The center is typically the team's quarterback. The center usually directs play in both the offensive and defensive zones. The center also sets up plays for his/her teammates to score goals in the opposing zone and takes most of the face-offs.
The wings or wingers play on the right or left side of the center. They cover their areas as the forward line enters and plays in the opposing zone.
The defenders usually play behind the forward line. This allows them to keep the puck in play in the opposing zone and keeps them in position to more easily defend their own goal when the play returns to their zone.
Like wingers, right and left defenders mainly cover their areas both in their opposing zone and their own zone. In their own zone, they stay close to the goal so that they can help defend the goal from the opposing team.
The goalie's job is to stay in or near his/her goal area, which can be called the crease, and stop the other team from scoring. A goalie's responsibility is to prevent the puck from entering the goal. He or she can kick it, catch it, grab it or bat it out of the way - just don't let it go past the goal line. The goalie usually plays the entire game and rarely moves away from his/her crease.
Due to the physical nature of the sport and speed of the game, ice hockey requires more pads. The most important piece of equipment is ice hockey skates.
Ice hockey players use different sticks that are usually made of a composite material and have a custom curve on the blade. Most of the padding is worn underneath the player's uniform and not seen.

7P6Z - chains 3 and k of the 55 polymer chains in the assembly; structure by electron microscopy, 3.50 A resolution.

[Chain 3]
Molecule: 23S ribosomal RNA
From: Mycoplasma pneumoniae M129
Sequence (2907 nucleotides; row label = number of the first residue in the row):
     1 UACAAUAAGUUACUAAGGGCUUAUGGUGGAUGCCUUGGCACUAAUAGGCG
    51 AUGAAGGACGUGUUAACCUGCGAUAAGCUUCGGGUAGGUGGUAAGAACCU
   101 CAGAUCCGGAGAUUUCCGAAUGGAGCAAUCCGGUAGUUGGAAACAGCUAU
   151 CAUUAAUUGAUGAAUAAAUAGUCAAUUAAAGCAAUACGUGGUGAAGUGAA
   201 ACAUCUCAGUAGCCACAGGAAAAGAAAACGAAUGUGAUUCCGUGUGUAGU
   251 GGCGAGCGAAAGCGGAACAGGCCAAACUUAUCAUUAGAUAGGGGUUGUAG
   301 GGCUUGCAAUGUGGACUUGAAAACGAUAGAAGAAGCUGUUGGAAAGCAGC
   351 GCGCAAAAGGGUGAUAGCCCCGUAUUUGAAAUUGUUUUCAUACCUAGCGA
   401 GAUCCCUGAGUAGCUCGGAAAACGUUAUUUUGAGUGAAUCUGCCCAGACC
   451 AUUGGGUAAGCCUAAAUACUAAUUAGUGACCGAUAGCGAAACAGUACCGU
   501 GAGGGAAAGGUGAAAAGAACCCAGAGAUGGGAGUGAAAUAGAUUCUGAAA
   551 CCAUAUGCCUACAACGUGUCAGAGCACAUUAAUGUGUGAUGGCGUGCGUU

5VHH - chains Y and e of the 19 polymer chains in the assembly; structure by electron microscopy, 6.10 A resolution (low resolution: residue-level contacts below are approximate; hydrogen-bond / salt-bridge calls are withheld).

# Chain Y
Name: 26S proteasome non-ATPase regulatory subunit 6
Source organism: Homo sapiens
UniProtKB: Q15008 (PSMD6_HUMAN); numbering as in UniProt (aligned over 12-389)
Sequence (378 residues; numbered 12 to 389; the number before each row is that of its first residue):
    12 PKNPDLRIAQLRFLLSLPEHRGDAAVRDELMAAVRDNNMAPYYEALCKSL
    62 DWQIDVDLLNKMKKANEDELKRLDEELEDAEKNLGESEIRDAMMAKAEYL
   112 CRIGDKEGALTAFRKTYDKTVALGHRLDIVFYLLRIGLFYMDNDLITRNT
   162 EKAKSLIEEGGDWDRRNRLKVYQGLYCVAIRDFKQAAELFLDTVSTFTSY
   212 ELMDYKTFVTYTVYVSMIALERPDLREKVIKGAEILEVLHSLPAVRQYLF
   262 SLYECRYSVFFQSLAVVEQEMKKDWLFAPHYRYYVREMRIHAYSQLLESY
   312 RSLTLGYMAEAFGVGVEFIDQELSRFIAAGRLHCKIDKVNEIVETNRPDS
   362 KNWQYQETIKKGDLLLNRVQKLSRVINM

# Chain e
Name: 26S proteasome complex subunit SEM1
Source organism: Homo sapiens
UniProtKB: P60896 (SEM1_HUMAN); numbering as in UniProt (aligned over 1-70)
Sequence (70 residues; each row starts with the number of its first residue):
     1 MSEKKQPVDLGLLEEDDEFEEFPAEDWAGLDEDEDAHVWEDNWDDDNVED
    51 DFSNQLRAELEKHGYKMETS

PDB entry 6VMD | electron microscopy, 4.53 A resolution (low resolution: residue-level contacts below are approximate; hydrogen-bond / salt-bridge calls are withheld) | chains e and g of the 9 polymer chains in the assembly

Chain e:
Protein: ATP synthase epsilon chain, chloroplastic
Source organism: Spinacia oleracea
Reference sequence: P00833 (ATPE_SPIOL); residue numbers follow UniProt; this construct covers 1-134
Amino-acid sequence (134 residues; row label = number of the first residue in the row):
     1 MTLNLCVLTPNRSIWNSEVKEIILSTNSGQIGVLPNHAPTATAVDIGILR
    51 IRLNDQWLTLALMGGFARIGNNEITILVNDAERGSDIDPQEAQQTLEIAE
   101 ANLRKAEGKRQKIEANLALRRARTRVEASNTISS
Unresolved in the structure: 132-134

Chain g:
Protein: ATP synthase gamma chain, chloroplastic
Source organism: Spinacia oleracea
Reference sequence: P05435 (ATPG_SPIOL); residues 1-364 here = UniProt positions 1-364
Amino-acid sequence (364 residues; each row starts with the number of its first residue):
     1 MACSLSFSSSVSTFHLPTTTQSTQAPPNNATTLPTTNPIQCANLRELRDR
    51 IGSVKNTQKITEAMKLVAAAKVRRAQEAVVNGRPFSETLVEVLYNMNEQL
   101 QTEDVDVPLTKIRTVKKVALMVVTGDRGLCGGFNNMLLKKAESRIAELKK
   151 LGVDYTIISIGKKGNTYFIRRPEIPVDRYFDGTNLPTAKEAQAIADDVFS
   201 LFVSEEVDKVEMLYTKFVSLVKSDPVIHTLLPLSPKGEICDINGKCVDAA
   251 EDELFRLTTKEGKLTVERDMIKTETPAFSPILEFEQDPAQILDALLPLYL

The puck is five ounces of solid vulcanized rubber, three inches in diameter and one inch thick. The puck is frozen before games to make it bounce resistant.
Forward and Defenseman Gear
In regulation ice hockey forwards and defensemen are required to wear helmets, shoulder pads, elbow pads, gloves, shin guards and hockey pants. Many players elect to wear a protective shield attached to their helmet and a mouthguard.
Goalies are required to wear a helmet with a full facemask, a neck guard (to protect from skate blades), shoulder pads, arm pads and a chest protector. The signature equipment of a goalie is the blocker, catching glove and leg pads.
The playing surface is divided into three distinct sections or zones. These areas are referred to as the offensive zone (area that team attacks from blue line to the end of the boards), the neutral zone (area between the blue lines, divided by the red line) and the defensive zone (area that team defends from end boards to blue line). The zones are determined by lines that are painted in the ice and extend up the side boards. There are five primary lines on the playing surface; two red goal lines, two blue lines and a center red line.